- How to assess whether a team is high performing
- Team leader selection and support
- Managing conflict in teams
- Understanding how personality effects team dynamics
- Effective decision making in teams
- Creating ROI – Return on Inclusion in diverse teams
The session provides frameworks for understanding high performance teams, as well as a number of specific and practical tips for how to encourage high performance in your own team.
May 28, 9.30-5.15 pm:
Prof. Randall Peterson, London Business School
How to cope with and manage individual differences & personalities within a team.
Having to deal with all different kinds of people; and sometimes getting along with all of them can be a bit of a challenge, and when people are hard to deal with, it can lead to slower productivity and missed deadlines.
Different people need to be dealt with in different ways and as individuals; you would deal differently with a touchy-feely person, than you would with a no-nonsense type of person. The first rule of leadership and management success is always to know your strengths and weaknesses in order to know what you offer to the people you work with, and where you need to focus effort on improvement. The most successful leaders also know when to step forward and when to step back and let others on their team take the lead. The only way you will be able to achieve these ideals is if you have a very clear idea of who you are, what your team members stand for, and what their areas for growth and development are.
Self-awareness sounds simple enough, but real personal insight is harder than you might think. For example, it is about getting a better understanding of the things you try to hide from others at work and learning whether you are more or less successful in this; and deciding whether you are better being more yourself at work and spend less energy trying to hide your weaknesses. This session uses the latest thinking and science in personality to help you identify key interpersonal and teamwork skills for successful leadership in the workplace, uncover hidden strengths, and perhaps reveal blind spots where others see things you do not. Most importantly, this session is designed to raise your self-awareness to improve your success as a leader.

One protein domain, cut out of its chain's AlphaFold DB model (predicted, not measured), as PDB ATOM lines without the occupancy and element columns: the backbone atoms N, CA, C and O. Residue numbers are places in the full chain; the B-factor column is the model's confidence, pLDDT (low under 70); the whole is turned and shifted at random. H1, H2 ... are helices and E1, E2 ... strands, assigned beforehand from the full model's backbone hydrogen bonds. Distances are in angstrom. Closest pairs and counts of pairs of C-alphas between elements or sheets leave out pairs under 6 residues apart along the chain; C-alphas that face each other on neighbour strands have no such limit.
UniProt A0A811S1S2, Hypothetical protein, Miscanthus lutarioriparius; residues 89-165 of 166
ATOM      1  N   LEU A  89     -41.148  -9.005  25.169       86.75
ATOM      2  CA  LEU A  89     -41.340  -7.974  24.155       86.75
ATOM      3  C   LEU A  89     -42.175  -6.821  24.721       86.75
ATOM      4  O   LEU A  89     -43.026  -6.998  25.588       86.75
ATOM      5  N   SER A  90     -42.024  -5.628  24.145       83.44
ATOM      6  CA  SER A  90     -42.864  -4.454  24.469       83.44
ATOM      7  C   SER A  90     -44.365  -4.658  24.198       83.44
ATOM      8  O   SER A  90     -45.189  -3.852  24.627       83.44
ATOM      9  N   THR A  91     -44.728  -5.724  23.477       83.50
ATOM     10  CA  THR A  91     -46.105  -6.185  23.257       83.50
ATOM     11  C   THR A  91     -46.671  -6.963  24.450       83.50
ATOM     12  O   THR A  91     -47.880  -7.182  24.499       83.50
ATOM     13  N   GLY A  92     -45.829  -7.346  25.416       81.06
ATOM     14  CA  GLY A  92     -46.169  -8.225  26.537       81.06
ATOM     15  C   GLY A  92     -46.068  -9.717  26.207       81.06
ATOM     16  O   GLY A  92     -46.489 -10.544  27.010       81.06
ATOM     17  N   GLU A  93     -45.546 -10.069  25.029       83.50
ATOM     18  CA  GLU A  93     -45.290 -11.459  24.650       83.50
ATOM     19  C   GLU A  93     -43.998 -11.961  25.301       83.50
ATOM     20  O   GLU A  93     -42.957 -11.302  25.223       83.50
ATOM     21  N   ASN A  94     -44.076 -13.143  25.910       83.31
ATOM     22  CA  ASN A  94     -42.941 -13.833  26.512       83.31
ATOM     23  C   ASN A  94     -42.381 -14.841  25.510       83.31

Prof. Deasy, INSEAD
Leadership dilemmas in the context of pressure
Leadership in contexts where vulnerability and threat are ever present is a challenge for all involved. It is imperative that leaders in these contexts are as connected with their own senses of limitation as with their views of possibility. Common theories of stress management and wellness at work often focus on the individual as the one responsible for wellness with many urging the leaders to control their emotions and manage their stress themselves, quietly and away from colleagues. At the mildest end of the spectrum this approach is unsustainable. For the stressed individual it can generate issues of shame, powerlessness and disconnection – all ingredients for a vicious downward spiral. At one level it is interesting to explore why we invest in this type of approach when dealing with the issue of difficult emotions at work. This presentation will propose a more sustainable system of leadership that fosters professional and personal growth. From a systems psychodynamic perspective I will argue that organisations that embrace emotions as a source of organisational data and foster leadership spaces interested in the meaning of expression at work provide opportunities for growth at all levels of the organisation. I will also focus on the role of social defences that hinder growth in these contexts and argue for a tolerance of pain as an adaptive approach to effective leadership in challenging contexts.